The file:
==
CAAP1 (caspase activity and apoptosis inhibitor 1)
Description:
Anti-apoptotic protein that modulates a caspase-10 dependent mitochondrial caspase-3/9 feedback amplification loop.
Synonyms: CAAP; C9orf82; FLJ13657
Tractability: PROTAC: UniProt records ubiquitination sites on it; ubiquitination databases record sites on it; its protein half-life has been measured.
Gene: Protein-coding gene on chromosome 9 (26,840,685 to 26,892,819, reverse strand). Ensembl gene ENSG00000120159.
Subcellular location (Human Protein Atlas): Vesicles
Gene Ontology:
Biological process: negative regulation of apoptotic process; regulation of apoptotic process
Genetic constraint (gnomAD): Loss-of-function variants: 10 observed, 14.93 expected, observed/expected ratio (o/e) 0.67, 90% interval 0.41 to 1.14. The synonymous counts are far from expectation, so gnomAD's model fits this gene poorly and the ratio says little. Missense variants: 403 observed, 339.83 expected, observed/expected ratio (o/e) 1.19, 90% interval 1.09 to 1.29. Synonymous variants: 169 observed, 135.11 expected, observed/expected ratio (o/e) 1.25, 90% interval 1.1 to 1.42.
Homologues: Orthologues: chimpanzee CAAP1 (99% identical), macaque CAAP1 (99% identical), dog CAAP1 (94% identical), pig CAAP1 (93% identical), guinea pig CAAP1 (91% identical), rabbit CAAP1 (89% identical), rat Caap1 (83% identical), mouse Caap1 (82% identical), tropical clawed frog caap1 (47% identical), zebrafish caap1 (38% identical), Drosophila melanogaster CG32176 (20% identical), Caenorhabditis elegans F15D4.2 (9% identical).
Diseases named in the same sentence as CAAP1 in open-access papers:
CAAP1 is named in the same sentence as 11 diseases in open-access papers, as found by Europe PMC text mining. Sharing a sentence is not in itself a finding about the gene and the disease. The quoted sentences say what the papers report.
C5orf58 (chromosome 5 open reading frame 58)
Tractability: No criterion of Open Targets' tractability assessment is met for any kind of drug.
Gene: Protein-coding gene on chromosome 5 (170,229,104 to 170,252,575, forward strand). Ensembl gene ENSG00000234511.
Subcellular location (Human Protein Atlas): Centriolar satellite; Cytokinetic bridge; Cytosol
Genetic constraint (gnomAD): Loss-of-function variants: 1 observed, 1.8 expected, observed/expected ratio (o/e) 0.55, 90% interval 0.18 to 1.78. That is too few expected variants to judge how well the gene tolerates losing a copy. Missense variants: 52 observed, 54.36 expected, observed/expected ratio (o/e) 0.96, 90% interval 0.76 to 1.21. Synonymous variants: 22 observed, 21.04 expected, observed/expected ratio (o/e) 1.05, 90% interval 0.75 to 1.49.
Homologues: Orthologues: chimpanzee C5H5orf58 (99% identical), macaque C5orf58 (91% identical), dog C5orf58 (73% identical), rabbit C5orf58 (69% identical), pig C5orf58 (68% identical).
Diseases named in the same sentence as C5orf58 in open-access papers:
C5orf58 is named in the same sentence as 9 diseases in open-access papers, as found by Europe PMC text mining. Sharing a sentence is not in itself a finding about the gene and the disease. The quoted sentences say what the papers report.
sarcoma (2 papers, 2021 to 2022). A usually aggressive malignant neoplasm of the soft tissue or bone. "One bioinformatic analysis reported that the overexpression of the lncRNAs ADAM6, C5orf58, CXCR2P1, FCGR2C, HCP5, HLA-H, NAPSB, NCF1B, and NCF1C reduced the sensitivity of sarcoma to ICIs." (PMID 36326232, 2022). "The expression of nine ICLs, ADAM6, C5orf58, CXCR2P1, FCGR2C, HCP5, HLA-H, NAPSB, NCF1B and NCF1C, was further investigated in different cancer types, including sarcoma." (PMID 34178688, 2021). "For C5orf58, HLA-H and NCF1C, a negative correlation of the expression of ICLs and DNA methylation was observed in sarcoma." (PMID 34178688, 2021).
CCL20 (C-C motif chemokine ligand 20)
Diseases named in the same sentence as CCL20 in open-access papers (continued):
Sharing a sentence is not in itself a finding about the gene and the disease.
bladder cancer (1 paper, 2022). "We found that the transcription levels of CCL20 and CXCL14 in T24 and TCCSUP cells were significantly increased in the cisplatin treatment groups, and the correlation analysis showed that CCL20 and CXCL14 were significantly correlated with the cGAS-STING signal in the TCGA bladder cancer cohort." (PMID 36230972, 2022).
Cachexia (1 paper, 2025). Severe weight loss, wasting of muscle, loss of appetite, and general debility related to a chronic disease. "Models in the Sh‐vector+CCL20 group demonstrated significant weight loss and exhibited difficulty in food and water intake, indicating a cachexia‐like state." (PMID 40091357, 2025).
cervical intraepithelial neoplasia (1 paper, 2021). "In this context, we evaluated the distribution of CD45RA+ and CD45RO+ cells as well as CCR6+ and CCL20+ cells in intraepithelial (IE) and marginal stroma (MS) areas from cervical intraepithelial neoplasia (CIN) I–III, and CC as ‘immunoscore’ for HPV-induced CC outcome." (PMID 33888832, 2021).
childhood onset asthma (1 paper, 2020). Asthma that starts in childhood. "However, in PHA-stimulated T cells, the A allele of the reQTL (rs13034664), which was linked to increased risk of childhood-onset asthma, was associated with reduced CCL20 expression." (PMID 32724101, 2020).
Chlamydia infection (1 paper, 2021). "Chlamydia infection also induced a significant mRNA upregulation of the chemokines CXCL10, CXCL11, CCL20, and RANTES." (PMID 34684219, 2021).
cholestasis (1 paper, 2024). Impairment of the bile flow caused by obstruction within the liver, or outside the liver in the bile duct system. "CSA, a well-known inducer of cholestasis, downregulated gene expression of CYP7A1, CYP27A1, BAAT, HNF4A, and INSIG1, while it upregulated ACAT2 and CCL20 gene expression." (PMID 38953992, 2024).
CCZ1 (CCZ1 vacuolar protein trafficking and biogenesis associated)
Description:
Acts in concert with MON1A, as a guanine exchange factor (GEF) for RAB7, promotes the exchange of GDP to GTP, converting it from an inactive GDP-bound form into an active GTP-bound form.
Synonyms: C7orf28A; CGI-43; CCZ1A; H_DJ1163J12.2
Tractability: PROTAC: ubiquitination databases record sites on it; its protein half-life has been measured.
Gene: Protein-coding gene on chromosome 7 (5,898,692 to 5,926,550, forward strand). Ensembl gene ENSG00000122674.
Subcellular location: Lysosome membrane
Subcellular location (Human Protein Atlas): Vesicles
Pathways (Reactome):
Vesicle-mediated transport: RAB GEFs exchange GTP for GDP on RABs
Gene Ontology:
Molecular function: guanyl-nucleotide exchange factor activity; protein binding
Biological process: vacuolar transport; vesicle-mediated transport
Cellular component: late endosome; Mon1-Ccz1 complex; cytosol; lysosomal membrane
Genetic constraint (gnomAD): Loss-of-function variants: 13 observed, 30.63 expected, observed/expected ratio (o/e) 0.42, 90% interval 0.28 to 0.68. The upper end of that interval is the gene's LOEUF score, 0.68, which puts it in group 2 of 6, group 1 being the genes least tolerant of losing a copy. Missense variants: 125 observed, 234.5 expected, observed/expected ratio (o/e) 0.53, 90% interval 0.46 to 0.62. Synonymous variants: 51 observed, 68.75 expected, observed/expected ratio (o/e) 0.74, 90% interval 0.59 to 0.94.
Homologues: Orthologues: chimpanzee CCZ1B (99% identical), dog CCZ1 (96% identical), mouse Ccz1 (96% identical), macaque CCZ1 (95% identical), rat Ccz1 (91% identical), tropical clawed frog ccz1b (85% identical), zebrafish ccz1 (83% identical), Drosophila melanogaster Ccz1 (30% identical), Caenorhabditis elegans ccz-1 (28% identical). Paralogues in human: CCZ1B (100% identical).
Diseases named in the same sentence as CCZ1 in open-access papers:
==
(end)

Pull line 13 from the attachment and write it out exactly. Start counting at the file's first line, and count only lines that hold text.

CAAP1 is named in the same sentence as 11 diseases in open-access papers, as found by Europe PMC text mining. Sharing a sentence is not in itself a finding about the gene and the disease. The quoted sentences say what the papers report.